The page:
On Sat, Sep 15, 2018 at 06:37:34PM -0700, ToddAndMargo wrote:
: Hi All,
: \L
: \N

I don't really know what you mean by those.

Regex switches are things like :i for case insensitivity.  They're also
called regex modifiers or regex options.  They always start with colon.
Something with a backslash is never called a switch in Perl culture.

: Since I use them all the time and there is a big long list of them
: over on
: it is about time I know their "Official" name?  I presume
: "regex switches" is not their official name.

You will note that that's in the section entitled "Unicode properties",
which seems like a pretty good name to me.  However, you're apparently
misconstruing their syntax.  \L and \N are not Unicode properties.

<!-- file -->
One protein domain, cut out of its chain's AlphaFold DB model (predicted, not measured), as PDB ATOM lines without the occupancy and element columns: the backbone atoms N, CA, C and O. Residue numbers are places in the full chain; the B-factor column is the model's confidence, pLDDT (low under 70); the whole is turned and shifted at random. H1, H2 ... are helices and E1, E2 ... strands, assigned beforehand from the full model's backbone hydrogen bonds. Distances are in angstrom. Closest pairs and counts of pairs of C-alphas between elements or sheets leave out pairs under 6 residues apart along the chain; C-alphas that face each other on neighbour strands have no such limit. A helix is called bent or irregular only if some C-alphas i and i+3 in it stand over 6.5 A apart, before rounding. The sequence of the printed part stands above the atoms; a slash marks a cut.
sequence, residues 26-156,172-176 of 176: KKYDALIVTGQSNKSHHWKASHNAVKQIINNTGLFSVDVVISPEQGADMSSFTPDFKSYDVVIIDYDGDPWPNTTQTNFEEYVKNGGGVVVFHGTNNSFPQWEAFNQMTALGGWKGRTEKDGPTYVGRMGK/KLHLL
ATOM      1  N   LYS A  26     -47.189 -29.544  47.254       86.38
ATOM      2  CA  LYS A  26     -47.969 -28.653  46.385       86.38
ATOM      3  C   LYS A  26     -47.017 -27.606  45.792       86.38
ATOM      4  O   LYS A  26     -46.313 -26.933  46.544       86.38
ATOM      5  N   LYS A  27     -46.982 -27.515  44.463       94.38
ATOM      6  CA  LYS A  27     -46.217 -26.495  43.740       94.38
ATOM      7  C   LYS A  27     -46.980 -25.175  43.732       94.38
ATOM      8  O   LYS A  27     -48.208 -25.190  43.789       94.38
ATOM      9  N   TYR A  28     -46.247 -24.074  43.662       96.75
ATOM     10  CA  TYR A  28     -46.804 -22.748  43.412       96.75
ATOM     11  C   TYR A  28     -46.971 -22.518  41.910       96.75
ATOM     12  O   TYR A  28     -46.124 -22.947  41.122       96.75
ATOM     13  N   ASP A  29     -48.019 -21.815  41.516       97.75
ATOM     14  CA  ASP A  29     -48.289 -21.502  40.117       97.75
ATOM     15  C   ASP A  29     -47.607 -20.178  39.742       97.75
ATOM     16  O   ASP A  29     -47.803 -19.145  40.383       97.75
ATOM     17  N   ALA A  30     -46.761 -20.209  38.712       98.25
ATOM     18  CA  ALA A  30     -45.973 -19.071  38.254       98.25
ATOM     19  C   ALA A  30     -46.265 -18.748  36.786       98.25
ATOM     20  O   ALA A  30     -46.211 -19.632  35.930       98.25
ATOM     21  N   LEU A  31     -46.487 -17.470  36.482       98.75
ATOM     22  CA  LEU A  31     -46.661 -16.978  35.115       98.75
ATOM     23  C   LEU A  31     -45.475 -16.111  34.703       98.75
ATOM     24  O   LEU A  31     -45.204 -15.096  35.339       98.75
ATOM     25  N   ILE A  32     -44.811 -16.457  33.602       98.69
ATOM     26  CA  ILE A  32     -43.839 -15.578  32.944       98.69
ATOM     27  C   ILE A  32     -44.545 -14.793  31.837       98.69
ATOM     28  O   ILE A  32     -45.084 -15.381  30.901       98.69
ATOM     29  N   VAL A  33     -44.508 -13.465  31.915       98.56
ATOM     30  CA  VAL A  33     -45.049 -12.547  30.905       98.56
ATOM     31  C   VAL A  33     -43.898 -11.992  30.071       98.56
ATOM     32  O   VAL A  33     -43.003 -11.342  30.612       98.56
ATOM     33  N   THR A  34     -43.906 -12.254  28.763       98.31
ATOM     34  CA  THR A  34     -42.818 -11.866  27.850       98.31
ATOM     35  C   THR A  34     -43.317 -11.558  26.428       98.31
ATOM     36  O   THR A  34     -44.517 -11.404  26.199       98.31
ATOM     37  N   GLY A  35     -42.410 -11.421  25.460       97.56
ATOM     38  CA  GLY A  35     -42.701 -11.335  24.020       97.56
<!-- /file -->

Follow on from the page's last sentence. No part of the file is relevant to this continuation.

These are always used inside single angles plus a colon:

    <:L>  A letter
    <:N>  A number

Do not confuse these with any of:

    \L  (Error: Unrecognized backslash sequence)
    \N  A character that doesn't match a \n

    :L  (Error: Unrecognized regex modifier)
    :N  (Error: Unrecognized regex modifier)

    <L>  (Error: No such method 'L' for invocant of type 'Match')
    <N>  (Error: No such method 'N' for invocant of type 'Match')

More generally, Unicode properties like <:L> are a subset of character classes.
Character classes are always inside angles in Perl 6, and inside those
angles, you can combine Unicode properties and enumerated character classes:

    <:L + :N + [_]>   A letter or a number or an underscore
    <alnum>           Same thing
    \w                Same thing
Well, okay, I lied, since \w is a character class that is not inside angles.  :)


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